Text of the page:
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Why mobile communication protocols have *G umbrella names, like 1G, 2G, 3G, 4G and 5G? Who order them? And most inportantly, have them any technically defitions?

I mean, actually protocols are GSM, LTE, 5G NR, etc. AFAIK them are completelly separate protocols and standards, so why put them under those unaccurate names? Is this just for marketing purposes? I don't know any other communication protocols grouped like this...

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The ITU (International Telecommunications Union) defines the 'G' or Generation features.

https://en.wikipedia.org/wiki/International_Telecommunication_Union

See these pages for technical requirements and more information on the various mobile service generations and technologies:

https://en.wikipedia.org/wiki/List_of_wireless_network_technologies

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G stands for generation - 3G is the third generation cellular network, and so on. This is mostly marketing but also for describing next-generation properties that don't have a name yet.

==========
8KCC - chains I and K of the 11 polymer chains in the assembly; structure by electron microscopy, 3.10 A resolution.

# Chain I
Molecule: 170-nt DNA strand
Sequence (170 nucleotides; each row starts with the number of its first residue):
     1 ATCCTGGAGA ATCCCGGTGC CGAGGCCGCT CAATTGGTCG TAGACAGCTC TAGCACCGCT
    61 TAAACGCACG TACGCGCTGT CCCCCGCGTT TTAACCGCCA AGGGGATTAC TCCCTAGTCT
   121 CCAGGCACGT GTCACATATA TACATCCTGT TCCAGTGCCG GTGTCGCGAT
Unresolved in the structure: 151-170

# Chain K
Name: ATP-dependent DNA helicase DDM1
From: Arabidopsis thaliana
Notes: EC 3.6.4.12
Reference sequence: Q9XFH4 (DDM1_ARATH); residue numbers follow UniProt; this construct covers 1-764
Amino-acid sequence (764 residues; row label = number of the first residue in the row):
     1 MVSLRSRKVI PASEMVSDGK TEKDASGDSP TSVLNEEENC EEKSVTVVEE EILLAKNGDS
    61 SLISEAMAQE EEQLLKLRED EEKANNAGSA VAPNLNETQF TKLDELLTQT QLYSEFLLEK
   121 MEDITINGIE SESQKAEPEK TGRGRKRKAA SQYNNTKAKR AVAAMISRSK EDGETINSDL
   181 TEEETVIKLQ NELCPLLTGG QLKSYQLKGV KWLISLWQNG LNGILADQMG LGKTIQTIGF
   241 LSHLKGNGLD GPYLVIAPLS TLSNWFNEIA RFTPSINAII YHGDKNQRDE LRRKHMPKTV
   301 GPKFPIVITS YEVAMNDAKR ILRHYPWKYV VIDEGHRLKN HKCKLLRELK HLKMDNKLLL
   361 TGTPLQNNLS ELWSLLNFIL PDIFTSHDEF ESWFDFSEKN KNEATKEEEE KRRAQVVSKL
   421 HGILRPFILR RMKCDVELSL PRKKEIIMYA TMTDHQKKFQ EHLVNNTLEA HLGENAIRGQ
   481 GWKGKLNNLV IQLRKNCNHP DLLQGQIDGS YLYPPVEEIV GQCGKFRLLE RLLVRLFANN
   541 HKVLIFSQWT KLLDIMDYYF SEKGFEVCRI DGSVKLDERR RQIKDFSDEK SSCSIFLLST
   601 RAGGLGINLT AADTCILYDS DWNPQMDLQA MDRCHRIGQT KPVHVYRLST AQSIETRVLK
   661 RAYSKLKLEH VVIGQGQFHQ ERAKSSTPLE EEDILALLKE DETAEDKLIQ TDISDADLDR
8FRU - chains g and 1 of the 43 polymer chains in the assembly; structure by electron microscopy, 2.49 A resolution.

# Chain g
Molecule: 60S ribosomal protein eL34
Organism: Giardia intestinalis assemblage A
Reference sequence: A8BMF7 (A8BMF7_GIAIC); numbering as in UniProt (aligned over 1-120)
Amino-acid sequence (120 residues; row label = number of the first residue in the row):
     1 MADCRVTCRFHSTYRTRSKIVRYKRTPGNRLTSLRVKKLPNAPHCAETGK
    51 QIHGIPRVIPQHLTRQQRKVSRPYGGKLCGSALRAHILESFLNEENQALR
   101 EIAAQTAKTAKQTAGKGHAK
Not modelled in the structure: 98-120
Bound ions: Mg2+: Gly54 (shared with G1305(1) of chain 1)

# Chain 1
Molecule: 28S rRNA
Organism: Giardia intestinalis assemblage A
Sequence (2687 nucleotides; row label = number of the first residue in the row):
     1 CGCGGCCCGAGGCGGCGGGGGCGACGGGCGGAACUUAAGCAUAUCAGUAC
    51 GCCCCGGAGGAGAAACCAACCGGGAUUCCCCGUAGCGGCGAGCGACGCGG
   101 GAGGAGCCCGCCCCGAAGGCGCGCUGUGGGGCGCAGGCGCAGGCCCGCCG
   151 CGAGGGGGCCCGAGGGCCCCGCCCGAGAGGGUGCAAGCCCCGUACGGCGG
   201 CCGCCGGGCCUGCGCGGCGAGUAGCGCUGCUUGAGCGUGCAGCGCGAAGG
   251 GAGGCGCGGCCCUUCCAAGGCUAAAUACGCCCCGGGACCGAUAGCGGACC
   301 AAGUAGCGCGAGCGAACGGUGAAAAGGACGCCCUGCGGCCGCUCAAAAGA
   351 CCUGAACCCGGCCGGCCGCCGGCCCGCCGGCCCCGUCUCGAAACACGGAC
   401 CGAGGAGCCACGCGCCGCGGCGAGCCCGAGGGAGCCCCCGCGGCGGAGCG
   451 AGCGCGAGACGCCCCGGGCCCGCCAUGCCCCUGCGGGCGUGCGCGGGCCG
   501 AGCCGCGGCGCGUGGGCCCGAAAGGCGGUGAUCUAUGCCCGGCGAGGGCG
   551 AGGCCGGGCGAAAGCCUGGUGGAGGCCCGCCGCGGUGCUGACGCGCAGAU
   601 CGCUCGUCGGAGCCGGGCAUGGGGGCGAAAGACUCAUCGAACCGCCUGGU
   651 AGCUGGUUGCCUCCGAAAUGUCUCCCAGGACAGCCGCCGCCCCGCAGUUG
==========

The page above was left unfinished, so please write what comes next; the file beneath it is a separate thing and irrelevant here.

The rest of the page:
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  • I know what it stands for, but can you tell, what these Gs technically means? Is there technically defitions for them?
    – worner
    Nov 29, 2023 at 7:29
  • You mean what GSM, UMTS, LTE, ... are and what their differences are? That fills books and is far beyond the scope if this Q&A site.
    – Zac67
    Nov 29, 2023 at 15:49
  • I don't mean that. Gs (I mean, 1G, 2G, 3G, 4G and 5G) are umbrella names for groups of multiple standards, right? GSM and CDMA are G2, LTE and others are 4G. This grouping seems a bit arbitrary to me and I ask, are Gs only marketing names for actually standards? If yes, who orders them to standards and are there any defitions for them Gs?
    – worner
    Dec 1, 2023 at 4:14
  • Please, read my original post above and answer all questions in it. And can you expand this: "This is mostly marketing but also for describing next-generation properties that don't have a name yet."? Thanks already.
    – worner
    Dec 1, 2023 at 4:18

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